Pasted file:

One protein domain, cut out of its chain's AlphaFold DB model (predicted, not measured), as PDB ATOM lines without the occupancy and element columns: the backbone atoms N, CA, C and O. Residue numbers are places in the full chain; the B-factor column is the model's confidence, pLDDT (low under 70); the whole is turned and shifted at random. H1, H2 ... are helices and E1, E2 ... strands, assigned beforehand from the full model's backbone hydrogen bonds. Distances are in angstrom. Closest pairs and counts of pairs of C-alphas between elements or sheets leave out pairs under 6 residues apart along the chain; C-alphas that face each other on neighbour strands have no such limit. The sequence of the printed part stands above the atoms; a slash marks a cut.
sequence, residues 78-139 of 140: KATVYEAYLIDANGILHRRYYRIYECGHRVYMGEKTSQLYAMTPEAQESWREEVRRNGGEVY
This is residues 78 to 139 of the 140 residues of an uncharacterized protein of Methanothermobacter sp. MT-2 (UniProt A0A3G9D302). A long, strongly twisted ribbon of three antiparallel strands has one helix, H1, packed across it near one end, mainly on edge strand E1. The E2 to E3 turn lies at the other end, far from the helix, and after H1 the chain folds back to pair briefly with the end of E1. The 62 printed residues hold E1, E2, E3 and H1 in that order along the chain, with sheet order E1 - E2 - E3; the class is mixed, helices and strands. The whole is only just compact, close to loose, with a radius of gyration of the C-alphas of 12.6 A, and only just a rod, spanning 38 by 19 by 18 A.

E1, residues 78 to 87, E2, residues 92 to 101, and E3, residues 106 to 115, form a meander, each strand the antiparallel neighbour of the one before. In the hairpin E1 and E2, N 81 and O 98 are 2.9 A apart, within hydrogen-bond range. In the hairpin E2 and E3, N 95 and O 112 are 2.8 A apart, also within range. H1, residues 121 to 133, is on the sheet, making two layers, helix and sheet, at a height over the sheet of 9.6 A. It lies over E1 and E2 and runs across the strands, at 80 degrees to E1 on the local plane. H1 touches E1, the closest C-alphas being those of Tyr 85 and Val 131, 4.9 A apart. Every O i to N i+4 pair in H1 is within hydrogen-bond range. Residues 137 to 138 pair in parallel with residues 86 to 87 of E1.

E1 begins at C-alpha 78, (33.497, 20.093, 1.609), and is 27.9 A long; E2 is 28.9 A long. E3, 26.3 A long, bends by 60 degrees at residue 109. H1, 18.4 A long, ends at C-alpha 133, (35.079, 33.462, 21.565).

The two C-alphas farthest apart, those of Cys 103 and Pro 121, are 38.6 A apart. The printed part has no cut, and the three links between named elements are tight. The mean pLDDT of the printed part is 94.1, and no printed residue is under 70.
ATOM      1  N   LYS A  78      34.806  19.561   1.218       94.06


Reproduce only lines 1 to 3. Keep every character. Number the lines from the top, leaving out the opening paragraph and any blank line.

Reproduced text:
sequence, residues 78-139 of 140: KATVYEAYLIDANGILHRRYYRIYECGHRVYMGEKTSQLYAMTPEAQESWREEVRRNGGEVY
This is residues 78 to 139 of the 140 residues of an uncharacterized protein of Methanothermobacter sp. MT-2 (UniProt A0A3G9D302). A long, strongly twisted ribbon of three antiparallel strands has one helix, H1, packed across it near one end, mainly on edge strand E1. The E2 to E3 turn lies at the other end, far from the helix, and after H1 the chain folds back to pair briefly with the end of E1. The 62 printed residues hold E1, E2, E3 and H1 in that order along the chain, with sheet order E1 - E2 - E3; the class is mixed, helices and strands. The whole is only just compact, close to loose, with a radius of gyration of the C-alphas of 12.6 A, and only just a rod, spanning 38 by 19 by 18 A.

E1, residues 78 to 87, E2, residues 92 to 101, and E3, residues 106 to 115, form a meander, each strand the antiparallel neighbour of the one before. In the hairpin E1 and E2, N 81 and O 98 are 2.9 A apart, within hydrogen-bond range. In the hairpin E2 and E3, N 95 and O 112 are 2.8 A apart, also within range. H1, residues 121 to 133, is on the sheet, making two layers, helix and sheet, at a height over the sheet of 9.6 A. It lies over E1 and E2 and runs across the strands, at 80 degrees to E1 on the local plane. H1 touches E1, the closest C-alphas being those of Tyr 85 and Val 131, 4.9 A apart. Every O i to N i+4 pair in H1 is within hydrogen-bond range. Residues 137 to 138 pair in parallel with residues 86 to 87 of E1.